‘Lots of scholarships are fairer, so we will do’

News | Editors

June 29, 2022 † The division of scholarships through assessment and ranking is so arbitrary that it is fairer to solder scholarship money, according to the Tilburg School of Humanities and Digital Sciences. That is why the faculty has chosen to distribute one hundred thousand euros of its own money internally by drawing lots, explains Marjolijn Antheunis, vice dean for research.

Photo: Ron Maijen (Wikimedia)

About one hundred thousand euros, which will be distributed internally in the form of grants with the aim of enabling researchers to work together; it does not seem new. At the Faculty of Humanities and Digital at Tilburg University, however, the approach is different than usual. “We will not review and rank the research proposals,” said Marjolijn Antheunis, Deputy Dean of Research. “We will solder the money.”

ScienceGuide has already called for at least part of the research funds to be distributed by drawing lots. An article with a similar appeal was published in the scientific journal Nature. Tilburg School of Humanities and Digital Sciences (TSHD) has certainly decided to experiment with lottery tickets. “The lottery has so many benefits that we have to go there more and more,” says Antheunis. “The call for it is growing, but we still see few parties actually taking that step. We must now experiment with that. ”

Scholarships must promote interdisciplinarity

The money is distributed among the respondents on a so-called sed money calls, says Antheunis. A condition for obtaining a grant is a collaboration with a scientist from another faculty. In this way, interdisciplinary collaboration, which is a political point in TSHD, should be stimulated. “We provide small grants that our researchers can apply for with a relatively greater chance of success. The idea is that people will start working together as a result and maybe start bigger research projects from there. ”

Four budget categories are used: up to five thousand, ten thousand, fifteen thousand or twenty thousand euros. In addition, weight is used; applications for a small grant receive more tickets than applications for a large grant.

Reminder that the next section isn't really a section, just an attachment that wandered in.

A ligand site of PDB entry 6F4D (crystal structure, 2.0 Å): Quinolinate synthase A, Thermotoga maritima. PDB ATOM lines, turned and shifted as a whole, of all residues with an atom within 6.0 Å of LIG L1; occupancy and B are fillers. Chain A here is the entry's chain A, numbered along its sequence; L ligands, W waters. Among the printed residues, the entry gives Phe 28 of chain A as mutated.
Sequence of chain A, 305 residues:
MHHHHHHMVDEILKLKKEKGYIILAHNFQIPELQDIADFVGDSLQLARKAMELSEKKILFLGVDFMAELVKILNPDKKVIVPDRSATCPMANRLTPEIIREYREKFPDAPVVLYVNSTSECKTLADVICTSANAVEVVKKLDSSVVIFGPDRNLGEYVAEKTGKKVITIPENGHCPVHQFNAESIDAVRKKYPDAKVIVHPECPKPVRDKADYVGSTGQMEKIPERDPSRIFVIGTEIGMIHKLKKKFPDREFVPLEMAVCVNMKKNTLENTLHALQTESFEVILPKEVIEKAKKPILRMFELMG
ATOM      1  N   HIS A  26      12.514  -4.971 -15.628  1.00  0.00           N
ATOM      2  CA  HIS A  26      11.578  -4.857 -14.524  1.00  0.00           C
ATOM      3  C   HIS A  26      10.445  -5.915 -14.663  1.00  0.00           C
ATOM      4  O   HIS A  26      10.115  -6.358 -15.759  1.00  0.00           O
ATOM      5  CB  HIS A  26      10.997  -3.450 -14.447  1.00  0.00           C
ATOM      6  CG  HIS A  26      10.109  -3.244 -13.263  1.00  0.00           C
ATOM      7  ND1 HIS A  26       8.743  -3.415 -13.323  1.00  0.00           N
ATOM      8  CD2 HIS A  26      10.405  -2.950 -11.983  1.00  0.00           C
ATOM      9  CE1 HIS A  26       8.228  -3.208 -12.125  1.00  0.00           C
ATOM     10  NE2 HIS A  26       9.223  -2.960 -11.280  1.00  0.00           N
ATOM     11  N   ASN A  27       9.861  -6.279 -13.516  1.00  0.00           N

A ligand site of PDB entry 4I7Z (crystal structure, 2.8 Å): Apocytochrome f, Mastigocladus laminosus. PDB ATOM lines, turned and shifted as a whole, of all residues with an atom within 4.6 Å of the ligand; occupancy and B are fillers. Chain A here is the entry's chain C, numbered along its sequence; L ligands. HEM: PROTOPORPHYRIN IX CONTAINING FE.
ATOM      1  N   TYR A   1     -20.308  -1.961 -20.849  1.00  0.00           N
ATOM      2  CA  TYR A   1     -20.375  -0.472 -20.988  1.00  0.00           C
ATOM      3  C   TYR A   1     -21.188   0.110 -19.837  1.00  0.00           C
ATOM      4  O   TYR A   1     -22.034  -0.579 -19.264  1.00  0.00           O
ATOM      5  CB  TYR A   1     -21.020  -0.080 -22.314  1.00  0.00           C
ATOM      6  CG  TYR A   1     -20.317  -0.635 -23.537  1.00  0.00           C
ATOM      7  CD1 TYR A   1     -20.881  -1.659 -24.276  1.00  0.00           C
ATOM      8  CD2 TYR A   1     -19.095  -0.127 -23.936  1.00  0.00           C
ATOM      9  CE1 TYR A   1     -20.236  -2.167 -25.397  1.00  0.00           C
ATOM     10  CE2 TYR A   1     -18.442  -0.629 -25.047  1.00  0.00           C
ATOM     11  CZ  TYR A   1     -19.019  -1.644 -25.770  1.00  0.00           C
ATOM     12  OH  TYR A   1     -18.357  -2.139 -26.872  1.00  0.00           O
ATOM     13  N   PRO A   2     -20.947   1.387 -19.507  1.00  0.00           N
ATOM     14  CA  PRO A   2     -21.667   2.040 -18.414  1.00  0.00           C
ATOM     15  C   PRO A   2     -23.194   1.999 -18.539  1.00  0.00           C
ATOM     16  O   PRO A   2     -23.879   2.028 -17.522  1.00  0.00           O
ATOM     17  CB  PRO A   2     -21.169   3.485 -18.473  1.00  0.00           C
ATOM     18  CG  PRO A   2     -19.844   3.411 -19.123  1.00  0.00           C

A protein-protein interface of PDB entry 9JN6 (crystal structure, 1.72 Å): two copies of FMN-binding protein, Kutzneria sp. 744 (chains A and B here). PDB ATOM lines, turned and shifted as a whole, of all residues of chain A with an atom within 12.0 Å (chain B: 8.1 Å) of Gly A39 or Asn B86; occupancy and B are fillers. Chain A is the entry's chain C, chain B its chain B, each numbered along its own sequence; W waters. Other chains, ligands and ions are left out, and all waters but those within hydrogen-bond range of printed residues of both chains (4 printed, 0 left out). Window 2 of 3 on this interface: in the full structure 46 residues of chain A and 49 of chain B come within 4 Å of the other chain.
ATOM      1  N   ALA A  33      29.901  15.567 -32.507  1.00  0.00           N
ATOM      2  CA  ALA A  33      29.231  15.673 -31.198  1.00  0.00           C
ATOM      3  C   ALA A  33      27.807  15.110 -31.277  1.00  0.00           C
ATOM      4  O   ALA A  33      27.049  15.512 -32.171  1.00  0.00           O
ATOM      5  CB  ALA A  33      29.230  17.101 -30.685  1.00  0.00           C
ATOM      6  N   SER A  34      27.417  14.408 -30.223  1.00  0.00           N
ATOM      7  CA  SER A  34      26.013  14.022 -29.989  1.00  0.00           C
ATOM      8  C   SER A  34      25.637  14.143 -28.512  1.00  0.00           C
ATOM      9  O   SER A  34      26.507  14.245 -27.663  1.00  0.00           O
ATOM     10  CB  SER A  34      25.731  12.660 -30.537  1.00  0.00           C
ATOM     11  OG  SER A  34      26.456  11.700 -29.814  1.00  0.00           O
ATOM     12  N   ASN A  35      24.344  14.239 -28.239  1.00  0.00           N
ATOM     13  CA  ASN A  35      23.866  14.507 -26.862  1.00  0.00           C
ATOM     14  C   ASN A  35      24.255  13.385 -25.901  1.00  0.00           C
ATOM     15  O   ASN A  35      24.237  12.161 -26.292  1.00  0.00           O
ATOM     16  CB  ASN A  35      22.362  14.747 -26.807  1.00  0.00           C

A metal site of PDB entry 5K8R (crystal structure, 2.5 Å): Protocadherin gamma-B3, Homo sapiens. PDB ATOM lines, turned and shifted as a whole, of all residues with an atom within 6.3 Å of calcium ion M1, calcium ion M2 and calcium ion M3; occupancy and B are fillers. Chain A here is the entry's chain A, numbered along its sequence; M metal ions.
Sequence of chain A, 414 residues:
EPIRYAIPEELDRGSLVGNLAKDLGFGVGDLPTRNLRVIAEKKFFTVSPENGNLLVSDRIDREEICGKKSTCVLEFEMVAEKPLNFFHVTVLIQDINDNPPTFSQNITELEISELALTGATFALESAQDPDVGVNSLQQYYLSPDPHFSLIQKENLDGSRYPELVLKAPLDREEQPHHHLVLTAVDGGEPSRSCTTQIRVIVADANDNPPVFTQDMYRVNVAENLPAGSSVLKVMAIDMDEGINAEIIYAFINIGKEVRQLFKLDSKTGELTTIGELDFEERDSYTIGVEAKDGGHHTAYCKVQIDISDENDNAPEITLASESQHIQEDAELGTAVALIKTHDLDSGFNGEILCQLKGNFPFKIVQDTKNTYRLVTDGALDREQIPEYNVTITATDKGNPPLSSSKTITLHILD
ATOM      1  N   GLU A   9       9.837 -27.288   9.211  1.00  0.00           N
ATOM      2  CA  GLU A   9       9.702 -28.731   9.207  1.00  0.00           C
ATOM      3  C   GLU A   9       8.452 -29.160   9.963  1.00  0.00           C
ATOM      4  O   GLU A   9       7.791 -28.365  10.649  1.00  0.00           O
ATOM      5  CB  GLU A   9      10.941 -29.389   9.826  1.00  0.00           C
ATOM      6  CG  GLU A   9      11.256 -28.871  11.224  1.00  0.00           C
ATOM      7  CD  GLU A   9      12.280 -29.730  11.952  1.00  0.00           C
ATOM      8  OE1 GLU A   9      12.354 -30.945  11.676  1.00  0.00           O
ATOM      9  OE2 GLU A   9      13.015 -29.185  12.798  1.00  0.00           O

Distribution of the entire scholarship pool

An important motivation lies in the fact that TSHD wants to move away from a competitive culture and replace it with a sustainable research culture. Therefore, it is explicitly decided to distribute the entire scholarship pool – something that goes even further than the Klaas Visser model, which has previously been widespread on ScienceGuide. In addition, the highest percentiles are honored anyway, the lowest percentiles are dropped, and a draw is made within the large middle bracket. At TSHD, we go with this calls totally for lots. We will first check whether a research proposal meets the criteria and is of acceptable quality, but we do not rank it. Everything goes in the same pot. ”

Of course, TSHD hopes to inspire other faculties, universities and perhaps even the NWO, Antheunis admits. “The idea of ​​evaluating and ranking research proposals, as is done, for example, in NWO committees, seems very reasonable. But each judge sees it from their own background and with their own degree of knowledge and prejudice. This means that you are sometimes blown away by something you know a little about when someone with more knowledge would have seen it as a less good suggestion. The current system has several such facets that make the process arbitrary and not transparent. We often pretend that this is not the case, but we conclude that lottery tickets are fairer and more transparent. ”

After a draw, a winner should not be mistaken and a loser should not be confused as a failure, adds the vice dean of TSHD. “If your proposal has been withdrawn, it means at most that you have been unlucky. Your suggestion was apparently good enough; otherwise it would not have been in the draw. ”

raffle raffle does oversales unnecessary

Just as you can choose to draw lots, you can also do the opposite. Antheunis knows the arguments for this, but does not find them convincing enough. “It is sometimes suggested that drawing lots between research proposals makes us lazy; the incentive to write the best possible research proposal then seems to disappear. However, a good research idea is different from a good research proposal. When one knows that proposals will be ranked, submitters often go to great lengths to polish the proposal as best as possible. to oversellwe call it. Does that make it a good research proposal, or is it good marketing? ”

Nevertheless, writing a high quality research proposal is an important step in good research. If it turns out that lottery work leads to research proposals of lower quality, action can always be taken, says Antheunis.

Leave a Comment